For Mariners fans, the beginning of the winter meetings was all about Mitch Haniger‘s trade rumors. Now, not even a week later, we are all focused on a different player.
Of course, the focus of Mariners fandom has shifted from Mitch Haniger’s trade rumors to the revelation that teams are interested in Kyle Seager, something that was previously considered ridiculous. But in the rush to overanalyze a simple rumor, many have cruised past the logical stopping point.
The simple truth is that trading Kyle Seager is not something Seattle has to do. We aren’t even close to that point and we probably will never get there. You see, so many fans believe that trading Seager’s contract will somehow lead to the team spending more money down the road. But there is no evidence this is the case.
The Mariner’s current 40-man payroll figure hovers around $100 million, including the portions of salaries they are covering from trade assets like Jay Bruce and Robinson Cano. In 2018, the last year they tried to compete for a playoff spot, the payroll exceeded $170 million.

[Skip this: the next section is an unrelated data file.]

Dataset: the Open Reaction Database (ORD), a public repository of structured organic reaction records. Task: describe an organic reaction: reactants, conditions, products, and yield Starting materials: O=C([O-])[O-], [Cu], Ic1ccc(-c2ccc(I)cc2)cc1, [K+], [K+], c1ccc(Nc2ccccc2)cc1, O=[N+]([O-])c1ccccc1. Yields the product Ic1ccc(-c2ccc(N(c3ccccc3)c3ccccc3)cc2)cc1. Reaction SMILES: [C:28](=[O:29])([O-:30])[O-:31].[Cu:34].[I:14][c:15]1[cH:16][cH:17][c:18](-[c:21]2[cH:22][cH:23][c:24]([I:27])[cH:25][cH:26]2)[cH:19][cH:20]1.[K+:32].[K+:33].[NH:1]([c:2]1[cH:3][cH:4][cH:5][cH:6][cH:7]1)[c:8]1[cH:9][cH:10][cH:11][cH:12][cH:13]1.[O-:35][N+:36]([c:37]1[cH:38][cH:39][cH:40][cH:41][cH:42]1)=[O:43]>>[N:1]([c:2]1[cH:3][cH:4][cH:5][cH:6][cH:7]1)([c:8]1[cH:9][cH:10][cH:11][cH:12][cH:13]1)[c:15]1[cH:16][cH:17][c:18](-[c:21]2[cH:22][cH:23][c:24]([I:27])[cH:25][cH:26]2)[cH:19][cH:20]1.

This figure, $170 million, is probably a good expectation for the Mariners to have when they decide they are ready to make their playoff run. But for now, it is all about playing young guys and those guys come cheap (at least to the payroll). Simply put, Seattle’s payroll doesn’t need to be relieved. It is in great shape, both in 2020 and beyond.
And let’s be honest, no team is going to take on all of Kyle Seager’s salary, meaning the Mariners will need to eat money to facilitate a trade. Why should the Mariners spend money to get rid of a player who, A. isn’t blocking anybody’s playing time in 2020 and b, Could see his trade value significantly increase by July?
Demanding Jerry Dipoto trade Seager doesn’t accomplish anything of value. The return for Seager is likely minimal and would require serious money being sent to get no value in return. If Seager was blocking promising young talent like Jay Bruce was, we could have this discussion. But the next everyday Mariners’ third baseman likely hasn’t even played in full-season ball.
Now, you should certainly listen to all inquiries on Seager and any player for that matter, because you never know what could pop. But treating Seager as a must-do salary dump is simply moronic. There is no value in a Zack Cozart style deal and as such, shouldn’t even be considered.
Trade rumors are fun and we will certainly continue to examine the market and rumors surrounding Seager. But any deal that starts with the idea that the Mariners are just trying to dump Seager’s salary should be an automatic no-go for Jerry Dipoto and his crew.